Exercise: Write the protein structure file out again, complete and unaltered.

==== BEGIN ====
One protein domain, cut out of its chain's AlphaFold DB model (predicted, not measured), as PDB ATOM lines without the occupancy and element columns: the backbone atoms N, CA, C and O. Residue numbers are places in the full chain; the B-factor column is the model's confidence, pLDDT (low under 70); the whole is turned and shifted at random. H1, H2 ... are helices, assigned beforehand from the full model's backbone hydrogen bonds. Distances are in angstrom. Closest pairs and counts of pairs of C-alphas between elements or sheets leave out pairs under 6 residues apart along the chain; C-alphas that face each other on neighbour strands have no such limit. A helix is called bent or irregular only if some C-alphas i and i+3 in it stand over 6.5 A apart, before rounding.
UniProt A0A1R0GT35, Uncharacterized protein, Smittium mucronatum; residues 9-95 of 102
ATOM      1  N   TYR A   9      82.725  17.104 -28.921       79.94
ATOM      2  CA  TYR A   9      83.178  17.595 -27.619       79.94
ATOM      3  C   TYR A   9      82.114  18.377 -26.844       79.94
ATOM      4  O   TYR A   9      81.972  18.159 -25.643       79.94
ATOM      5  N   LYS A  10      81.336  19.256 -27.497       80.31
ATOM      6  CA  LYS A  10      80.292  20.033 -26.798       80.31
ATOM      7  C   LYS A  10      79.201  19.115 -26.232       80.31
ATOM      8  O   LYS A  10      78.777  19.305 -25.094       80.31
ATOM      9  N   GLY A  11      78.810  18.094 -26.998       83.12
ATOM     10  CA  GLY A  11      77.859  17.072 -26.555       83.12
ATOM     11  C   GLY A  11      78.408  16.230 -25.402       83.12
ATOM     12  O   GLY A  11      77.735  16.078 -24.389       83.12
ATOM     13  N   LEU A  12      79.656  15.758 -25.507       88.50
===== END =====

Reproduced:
One protein domain, cut out of its chain's AlphaFold DB model (predicted, not measured), as PDB ATOM lines without the occupancy and element columns: the backbone atoms N, CA, C and O. Residue numbers are places in the full chain; the B-factor column is the model's confidence, pLDDT (low under 70); the whole is turned and shifted at random. H1, H2 ... are helices, assigned beforehand from the full model's backbone hydrogen bonds. Distances are in angstrom. Closest pairs and counts of pairs of C-alphas between elements or sheets leave out pairs under 6 residues apart along the chain; C-alphas that face each other on neighbour strands have no such limit. A helix is called bent or irregular only if some C-alphas i and i+3 in it stand over 6.5 A apart, before rounding.
UniProt A0A1R0GT35, Uncharacterized protein, Smittium mucronatum; residues 9-95 of 102
ATOM      1  N   TYR A   9      82.725  17.104 -28.921       79.94
ATOM      2  CA  TYR A   9      83.178  17.595 -27.619       79.94
ATOM      3  C   TYR A   9      82.114  18.377 -26.844       79.94
ATOM      4  O   TYR A   9      81.972  18.159 -25.643       79.94
ATOM      5  N   LYS A  10      81.336  19.256 -27.497       80.31
ATOM      6  CA  LYS A  10      80.292  20.033 -26.798       80.31
ATOM      7  C   LYS A  10      79.201  19.115 -26.232       80.31
ATOM      8  O   LYS A  10      78.777  19.305 -25.094       80.31
ATOM      9  N   GLY A  11      78.810  18.094 -26.998       83.12
ATOM     10  CA  GLY A  11      77.859  17.072 -26.555       83.12
ATOM     11  C   GLY A  11      78.408  16.230 -25.402       83.12
ATOM     12  O   GLY A  11      77.735  16.078 -24.389       83.12
ATOM     13  N   LEU A  12      79.656  15.758 -25.507       88.50